Within this section of the blog, we will explore the science of baking brownies. Before tackling the brownie recipe and adaption, we must first examine the roles of each ingredient for Brownies. Below I have included a chart that explains the role of each ingredient:
Function Of Ingredients:
|Unsweetened cocoa powder||
* For more information on the ingridents and how they tie together click on the following links
Background on Eggs/ Denaturation:
The beating of eggs is a way to denature the proteins that are within them. Denaturation is the alteration of a proteins’ natural structure by chemical or physical means. Proteins are long chains of amino acids, so when they are denatured they are unraveled. The previous bonds are then available to bond with other molecules. However, there is only a change in the structure of the protein not a change in composition. The original state of the protein resembles curled-up little balls, which have hydrophobic parts. As we know, eggs provide the gooey like texture because they contributing moisture and fat. As a result, the egg within the mixture will cook. That is because of protein coagulation, where the proteins will form and bond together. Below I have included a chart that displays the protein coagulation that occurs within an unmixed egg. However, since we are dealing with a mixed egg in the recipe, coagulation will occur between 144° F and 158° F (62.2° C and 70° C).
|145ºF||egg white begins to thicken|
|150ºF||egg white becomes a tender solid|
|150ºF||yolk proteins begin to thicken|
|165ºF||yolk and white mixed together sets|
|180ºF||ovalbumin begins to thicken|
*For more background on the science of eggs click on the following link*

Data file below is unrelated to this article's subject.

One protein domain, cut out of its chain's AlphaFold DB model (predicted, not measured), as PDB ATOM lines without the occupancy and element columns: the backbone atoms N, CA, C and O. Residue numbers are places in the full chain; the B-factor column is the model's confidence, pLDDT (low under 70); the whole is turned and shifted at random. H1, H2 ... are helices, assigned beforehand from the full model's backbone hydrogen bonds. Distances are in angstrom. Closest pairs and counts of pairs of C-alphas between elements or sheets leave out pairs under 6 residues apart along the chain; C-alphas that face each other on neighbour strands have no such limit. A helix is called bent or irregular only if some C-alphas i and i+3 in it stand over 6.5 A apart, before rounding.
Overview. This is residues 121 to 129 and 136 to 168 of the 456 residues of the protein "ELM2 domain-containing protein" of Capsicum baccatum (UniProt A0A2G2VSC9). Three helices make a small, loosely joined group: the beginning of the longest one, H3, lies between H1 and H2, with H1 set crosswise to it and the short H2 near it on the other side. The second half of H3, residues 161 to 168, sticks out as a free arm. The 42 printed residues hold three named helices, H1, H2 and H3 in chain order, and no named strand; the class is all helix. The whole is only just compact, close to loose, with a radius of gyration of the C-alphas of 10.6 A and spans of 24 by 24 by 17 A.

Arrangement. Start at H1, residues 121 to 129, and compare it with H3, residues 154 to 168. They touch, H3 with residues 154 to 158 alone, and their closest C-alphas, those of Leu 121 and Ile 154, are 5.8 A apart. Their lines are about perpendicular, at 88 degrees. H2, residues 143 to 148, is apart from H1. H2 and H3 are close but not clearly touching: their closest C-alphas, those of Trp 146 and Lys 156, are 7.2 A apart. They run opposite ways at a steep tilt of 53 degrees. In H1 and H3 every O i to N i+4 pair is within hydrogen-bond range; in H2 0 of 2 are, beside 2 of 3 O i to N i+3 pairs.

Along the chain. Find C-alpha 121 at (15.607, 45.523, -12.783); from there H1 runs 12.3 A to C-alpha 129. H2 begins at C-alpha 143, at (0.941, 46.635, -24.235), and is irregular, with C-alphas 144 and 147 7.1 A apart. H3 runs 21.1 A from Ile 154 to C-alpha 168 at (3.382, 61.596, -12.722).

The original brownie recipe calls for the use of 2 eggs. An adjustment that I made was to change one of the 2 eggs to egg whites. I wanted to see how changing the components of an egg would affect the overall texture of the brownie. Brownies normally have a chewy and soft texture, so after completing this investigation I saw how much of a role eggs play when making brownies. By adding eggs whites to the batter the structure of the brownie changed from moist and chewy, to a cakey like texture. This occurred because egg whites make up 58% of the egg. An egg is mainly composed of 88% of water, 0.2% fat, and 11% of protein. The protein in egg whites is where all essential amino acids are found that are rearranged through denaturation and coagulation. Egg whites begin to solidify and cook faster due to forming at a lower temperature. This would cause brownies to form faster while letting moisture escape at a faster rate. So the number of egg whites present within the adapted recipe is greater than the original recipe, and therefore overpowers the number of protein provided from the one yolk to even out. According to Taste Of Home.com, “Egg whites add volume and act as a drying and leavening agent. Egg yolks provide fat, which adds flavor and tenderness, and protein… The yolk also acts as an emulsifier, helping to blend liquids, like oil and water, that are hard to combine.” Since the adaption is switching from two mixed eggs to one mixed egg and an egg white, there will be a loss of fat content. The loss of fat content will result in the brownie having a lighter, airier texture because of the decrease in fat. A good rule of thumb to remember when dealing with eggs is that more egg whites create a firmer consistency and more egg yolks create a creamier consistency. An adaption like this would be helpful for people who prefer cakey brownies, so this was a nice insight for that. Cakey brownies are thicker than the original brownies and have a lighter, airier texture due to a lower amount of fat.